For the first part of my pregnancy, I genuinely believed I was having a little girl. I’d had a name picked out practically since the day I found out. However, the past few weeks I’ve been feeling that I was having a baby boy. Craving salt like crazy, I basically always had a can of Pringles clutched in my fat little pregnant fingers.
On Monday, which was St. Patrick’s Day, I went in for my 18 week check-up. During the ultrasound, my boyfriend and I learned that we were having a sweet little boy. I couldn’t be happier, although most people think I was desperate for a girl. I’m glad we are having a boy. It will be easier on his daddy for our “Little Nuggie” to be a boy. Honestly, it’s helpful for us financially because my baby brother will be about 2 when our little guy is born, and already I’ve racked up enough hand-me-downs to completely clothe and entertain our son with gently used toys and baby gear.
When you watch shows like 16 and Pregnant and any of the Teen Mom series, you see all these “baby daddies” that are total unsupportive jerks. I don’t know if that’s just them being young and mentally/emotionally unprepared for the arrival of their unplanned children, or if that’s simply pop culture’s portrayal of them on television. Either way, statistically young males don’t react well to getting a girl pregnant and becoming a father. Typically a lot of young moms don’t end up with their baby’s father. It doesn’t necessarily mean that their love wasn’t real; it just means that their relationship was too underdeveloped to support the strains of pregnancy and a new baby.
There are some young mothers, however, that do carry on a positive relationship with their babies’ fathers. The lucky ones. I don’t think that those guys get enough credit. The fathers that stay and support the mom without resenting her or the child. The dads that get some kind of job, no matter what it is, to offer financial support for the child he helped create. The ones that only see their child every other weekend and offer what little help he can. The ways to be a good dad, no matter the extent of involvement, are endless.
Even though I’m only 15 weeks pregnant, I consider myself to be very lucky. I have a very supportive boyfriend. I’ve been pretty weak and sick during my pregnancy thus far, and he takes care of me completely. He helps me with my household chores and does favors for me (usually) without complaint. He remains adamant that he wants to be with me and have our baby together, even when I’m an emotional pregnant monster from time to time. I constantly thank him and tell him how much I appreciate him, but I never feel like it’s enough.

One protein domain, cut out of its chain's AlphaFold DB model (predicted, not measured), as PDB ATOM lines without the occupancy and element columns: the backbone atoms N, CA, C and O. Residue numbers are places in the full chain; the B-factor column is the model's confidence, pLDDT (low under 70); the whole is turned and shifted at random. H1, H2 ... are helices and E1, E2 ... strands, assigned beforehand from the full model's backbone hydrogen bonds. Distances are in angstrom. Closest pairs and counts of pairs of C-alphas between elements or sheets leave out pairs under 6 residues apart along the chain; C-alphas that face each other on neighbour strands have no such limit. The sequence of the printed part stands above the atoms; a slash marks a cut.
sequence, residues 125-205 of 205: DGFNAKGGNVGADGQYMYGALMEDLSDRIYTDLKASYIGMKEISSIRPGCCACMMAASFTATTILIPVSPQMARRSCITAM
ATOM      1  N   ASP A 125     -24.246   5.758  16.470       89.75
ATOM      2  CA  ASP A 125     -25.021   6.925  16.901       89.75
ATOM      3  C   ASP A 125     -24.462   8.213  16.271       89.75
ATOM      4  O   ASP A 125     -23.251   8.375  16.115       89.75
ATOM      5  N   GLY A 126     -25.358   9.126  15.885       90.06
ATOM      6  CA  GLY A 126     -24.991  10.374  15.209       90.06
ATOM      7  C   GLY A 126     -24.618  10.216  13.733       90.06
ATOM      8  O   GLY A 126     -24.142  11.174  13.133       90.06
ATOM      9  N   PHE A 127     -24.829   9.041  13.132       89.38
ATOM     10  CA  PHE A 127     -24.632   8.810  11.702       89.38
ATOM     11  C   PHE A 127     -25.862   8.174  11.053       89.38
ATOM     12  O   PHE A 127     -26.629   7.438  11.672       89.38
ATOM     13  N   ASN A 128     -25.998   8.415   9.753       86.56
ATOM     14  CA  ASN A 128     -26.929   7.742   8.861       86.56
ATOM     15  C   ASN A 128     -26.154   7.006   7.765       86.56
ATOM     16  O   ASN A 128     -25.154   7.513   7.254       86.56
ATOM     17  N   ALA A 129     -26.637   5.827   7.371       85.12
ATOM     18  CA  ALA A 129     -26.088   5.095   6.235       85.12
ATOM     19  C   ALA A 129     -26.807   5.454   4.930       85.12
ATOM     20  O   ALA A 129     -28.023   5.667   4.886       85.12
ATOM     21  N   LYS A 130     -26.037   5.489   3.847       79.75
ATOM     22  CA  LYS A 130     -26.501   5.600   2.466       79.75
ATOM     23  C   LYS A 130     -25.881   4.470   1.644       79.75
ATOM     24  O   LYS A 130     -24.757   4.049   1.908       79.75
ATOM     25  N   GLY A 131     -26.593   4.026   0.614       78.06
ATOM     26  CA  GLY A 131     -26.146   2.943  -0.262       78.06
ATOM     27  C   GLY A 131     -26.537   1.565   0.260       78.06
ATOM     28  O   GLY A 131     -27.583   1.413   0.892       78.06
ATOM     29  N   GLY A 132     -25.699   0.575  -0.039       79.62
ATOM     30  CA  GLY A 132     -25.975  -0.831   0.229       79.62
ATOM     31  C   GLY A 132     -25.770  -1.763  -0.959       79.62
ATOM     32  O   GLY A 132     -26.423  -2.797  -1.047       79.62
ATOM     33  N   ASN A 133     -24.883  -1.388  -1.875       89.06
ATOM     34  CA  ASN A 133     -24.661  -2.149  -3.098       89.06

Our lives are both changing drastically from what we’d originally planned. Instead of living carefree away at college, we take care of each other and plan for a future of life with a baby. Instead of running from his problems or resenting me and the baby, my boyfriend Alex stays by my side. He makes me feel like the luckiest girl in the world. I know that no matter where life takes us, I’ll forever have an amazing best friend and wonderful dad for my baby. I look forward to what the future holds for my “baby daddy” and me, and I can’t wait to prove to him that I appreciate everything he does for me.
Every young mom should appreciate the support they have, whether it’s from the baby’s father or not. Most young moms don’t have the opportunity to raise their children as a family with their babies’ fathers. It takes a special type of guy to step up and be a young dad. I am lucky enough to have one, and I feel for the women that aren’t.
It seems like such a small accomplishment, but I’m proud to have made it this far. My appointment on Friday wasn’t too exciting. I literally saw my doctor for 5 minutes and he used one of those portable dopplers to listen to the heartbeat, which wasn’t very loud and didn’t provide a very clear sound. Don’t get me wrong, I loved hearing my baby’s heartbeat I just wasn’t as blown away by it as I was the first time, but I think that was just the quality of the sound that I was disappointed in. At the end of the day, it doesn’t matter how I felt hearing the Doppler. For now, I’m just happy that I have a healthy baby with what my doctor said was a “perfect” heartbeat.
The thing no one tells you about being young and pregnant is how alone you’re going to feel. Especially when you’re 20 years old and none of the people in your everyday life are pregnant. Your friends don’t understand the fatigue or the morning sickness. Your friends don’t understand your constant babbles about the benefits of breastfeeding or bargain-hunting for baby clothes. Your friends don’t understand how overwhelmed you may feel or the roller coaster of emotions you can’t get off of.
When you’re young and in college, you’re supposed to party and have fun. It’s what’s expected of you. You’re supposed to balance experimenting and finding yourself with school work. You’re supposed to change your major frequently and discover who you want to be and what you want to do with your life. Not plan for a baby.
When I found out I was pregnant, I was terrified of what people would think of me more than anything else. I hadn’t planned on getting pregnant, but I was with the guy I wanted to spend the rest of my life with. I didn’t see it as ruining my life like most college students probably would. I just felt as though my life was simply being redirected. I felt as though I was getting the life I’d always dreamed of…just sooner than I’d expected and much harder.
In writing this blog, I hope to share my stories and my struggles in effort to work through the issues I face as a young mom, and maybe help others along the way too.